Arizona statehouse candidate Alma Hernandez said there was a time some people had trouble comprehending her background.
“Oh my God, you’re Mexican and Jewish?” she told the Forward some folks would ask whenever she traveled outside the state.
Hernandez, 25, is part of a group of Jews of color running, and winning, in areas where that might not have seemed feasible even an election or two ago. She beat an incumbent to represent part of Tucson and will become the first Jewish Latina to hold office in the state.
Increasingly, Jews of color are finding their variegated identities a political advantage, which could mean those who won this election cycle are a harbinger of things to come.
To be sure, Julia Salazar’s campaign got complicated when reporters and critics dug up perceived inconsistencies in her background story, including her Jewish roots. Yet she still won her New York State Senate primary — handily.
“I’m excited about it,” said Alexis Ortiz, a 35-year-old Latina Jew who’s a political activist and who knows Salazar. “People might expect that to happen in New York, but the fact is we’re all over the place.”
Ortiz said new support networks like JFREJ’s Grace Paley fellowship, a training program she participated in, have created additional avenues for Jews of color to make their voices heard within the established political and cultural order.
Political expert Ajay Singh Chaudhary write to the Forward in an email that Hernandez’ focus on her complex identity helped her separate herself from two fellow Latino candidates in an area with a sizable minority population. That was strategically smart, especially because her platform wasn’t especially striking; it was more in line with centrist Democrats, unlike Salazar’s. Salazar ran as a leftist insurgent.
“Salazar’s campaign prominently focuses on issues of policy and helping working class, poor, and marginalized people achieve political power,” wrote Chaudhary, Executive Director of the Brooklyn Institute for Social Research. “Hernandez’s [campaign] site mostly focuses on her story and her identity.”
He added that both candidates represent increased diversity in both the Jewish and broader political sphere.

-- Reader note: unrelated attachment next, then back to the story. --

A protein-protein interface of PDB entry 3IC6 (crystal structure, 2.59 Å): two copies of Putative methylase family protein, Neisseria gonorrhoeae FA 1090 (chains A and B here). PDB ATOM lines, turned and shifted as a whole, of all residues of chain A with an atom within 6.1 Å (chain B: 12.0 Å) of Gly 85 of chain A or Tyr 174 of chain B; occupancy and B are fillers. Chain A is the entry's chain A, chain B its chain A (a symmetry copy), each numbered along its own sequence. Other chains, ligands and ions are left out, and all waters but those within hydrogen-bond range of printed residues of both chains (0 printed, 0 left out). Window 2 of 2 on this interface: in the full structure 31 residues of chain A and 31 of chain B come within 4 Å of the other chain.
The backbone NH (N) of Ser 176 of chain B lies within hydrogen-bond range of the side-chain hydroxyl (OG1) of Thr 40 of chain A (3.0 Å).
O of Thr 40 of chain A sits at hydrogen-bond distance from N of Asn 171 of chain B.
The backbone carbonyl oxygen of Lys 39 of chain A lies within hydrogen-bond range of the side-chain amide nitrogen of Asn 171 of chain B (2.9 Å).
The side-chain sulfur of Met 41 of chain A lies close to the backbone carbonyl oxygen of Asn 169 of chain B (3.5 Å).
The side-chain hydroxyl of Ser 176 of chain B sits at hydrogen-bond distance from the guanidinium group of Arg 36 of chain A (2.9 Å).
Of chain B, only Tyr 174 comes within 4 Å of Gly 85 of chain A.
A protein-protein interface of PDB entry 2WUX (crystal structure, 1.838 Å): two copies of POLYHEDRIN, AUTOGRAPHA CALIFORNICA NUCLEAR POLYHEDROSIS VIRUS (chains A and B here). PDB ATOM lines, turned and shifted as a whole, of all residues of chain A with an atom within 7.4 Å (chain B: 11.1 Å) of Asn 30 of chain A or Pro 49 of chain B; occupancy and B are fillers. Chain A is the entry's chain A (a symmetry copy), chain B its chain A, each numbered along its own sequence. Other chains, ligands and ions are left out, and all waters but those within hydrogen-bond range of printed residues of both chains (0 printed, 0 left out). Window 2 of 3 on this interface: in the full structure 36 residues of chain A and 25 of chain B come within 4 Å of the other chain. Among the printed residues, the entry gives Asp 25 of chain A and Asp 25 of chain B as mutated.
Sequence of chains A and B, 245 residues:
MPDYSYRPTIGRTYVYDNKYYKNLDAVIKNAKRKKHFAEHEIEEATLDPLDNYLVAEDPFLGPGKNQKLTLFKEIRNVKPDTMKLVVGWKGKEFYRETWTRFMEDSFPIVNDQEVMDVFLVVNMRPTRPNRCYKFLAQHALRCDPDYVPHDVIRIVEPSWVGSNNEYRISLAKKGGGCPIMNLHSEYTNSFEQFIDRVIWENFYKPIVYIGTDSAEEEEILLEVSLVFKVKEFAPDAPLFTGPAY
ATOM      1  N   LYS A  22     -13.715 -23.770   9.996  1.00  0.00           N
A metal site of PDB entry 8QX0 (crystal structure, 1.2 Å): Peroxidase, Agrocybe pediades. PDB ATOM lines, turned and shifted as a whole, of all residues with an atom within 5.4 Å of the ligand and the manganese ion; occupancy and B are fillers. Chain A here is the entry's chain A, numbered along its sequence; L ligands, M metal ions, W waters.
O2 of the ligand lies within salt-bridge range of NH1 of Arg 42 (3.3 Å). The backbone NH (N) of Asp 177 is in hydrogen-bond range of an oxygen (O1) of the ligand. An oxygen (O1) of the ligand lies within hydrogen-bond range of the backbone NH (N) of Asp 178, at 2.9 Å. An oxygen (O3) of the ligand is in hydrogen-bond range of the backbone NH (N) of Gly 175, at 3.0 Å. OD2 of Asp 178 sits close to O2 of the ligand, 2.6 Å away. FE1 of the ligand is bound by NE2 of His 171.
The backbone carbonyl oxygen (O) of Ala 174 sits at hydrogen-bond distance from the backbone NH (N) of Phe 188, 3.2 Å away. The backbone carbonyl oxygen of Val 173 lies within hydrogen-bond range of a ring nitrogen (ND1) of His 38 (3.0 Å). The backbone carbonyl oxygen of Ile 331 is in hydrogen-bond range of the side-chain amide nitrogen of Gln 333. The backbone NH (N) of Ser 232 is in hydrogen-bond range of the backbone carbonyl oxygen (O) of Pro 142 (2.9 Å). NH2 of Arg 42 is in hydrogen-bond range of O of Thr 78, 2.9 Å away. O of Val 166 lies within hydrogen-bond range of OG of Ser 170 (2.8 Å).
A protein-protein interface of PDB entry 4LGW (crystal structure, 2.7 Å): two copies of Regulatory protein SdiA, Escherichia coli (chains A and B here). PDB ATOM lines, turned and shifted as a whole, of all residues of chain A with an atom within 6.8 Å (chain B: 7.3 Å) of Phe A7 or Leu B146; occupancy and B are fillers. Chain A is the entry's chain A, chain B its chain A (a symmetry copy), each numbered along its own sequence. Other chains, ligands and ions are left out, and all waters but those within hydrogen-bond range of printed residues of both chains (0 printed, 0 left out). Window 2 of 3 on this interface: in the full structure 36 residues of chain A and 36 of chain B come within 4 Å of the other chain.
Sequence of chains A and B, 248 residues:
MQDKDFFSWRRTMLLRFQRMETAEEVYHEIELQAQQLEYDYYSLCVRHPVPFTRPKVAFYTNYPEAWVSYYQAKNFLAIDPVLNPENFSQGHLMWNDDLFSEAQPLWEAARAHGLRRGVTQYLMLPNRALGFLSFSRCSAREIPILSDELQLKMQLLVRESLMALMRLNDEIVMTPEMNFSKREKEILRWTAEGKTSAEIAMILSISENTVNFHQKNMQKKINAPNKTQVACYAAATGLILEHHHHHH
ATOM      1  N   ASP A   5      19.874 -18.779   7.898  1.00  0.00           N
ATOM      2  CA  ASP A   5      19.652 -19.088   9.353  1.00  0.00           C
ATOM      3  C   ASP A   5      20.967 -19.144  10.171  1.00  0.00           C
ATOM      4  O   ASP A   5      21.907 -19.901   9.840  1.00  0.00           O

“Their complex identities of gender, ethnicity, religion, and age I think are simply markers of the increasing complexity of overlapping and mixed identities here in the United States,” Singh wrote.
“Opening up and broadening the representation in our political system is an unquestionable good as it increases the possibility for truly popular government which has long been wanting in our country. There’s more than one way to be a ‘Jew-of-color.’”
Dina Siegel Vann, the director of AJC’s Arthur and Rochelle Belfer Institute for Latino and Latin American Affairs, which aims to connect the Jewish community with Spanish and Portuguese speakers at home and abroad, agreed a rise of Latina Jewish candidates in particular is part of a larger trend.
“They want to be part of process. They want to advance agendas they feel traditional parties are not representing,” the director told the Forward. “You need that young blood to revitalize our political life. When we see minorities [running for office] it is very gratifying and very encouraging.”
Jews of color can still face discrimination.
Hernandez said white supremacist leader David Duke disparagingly tweeted out a story about her work helping immigrants.
“After that happed with David Duke it made me even more proud to be a Mexican Jew running,” she told the Forward.
“I know that’s what bothered him. It killed them to know people like me are running. It makes me really happy to know we won.”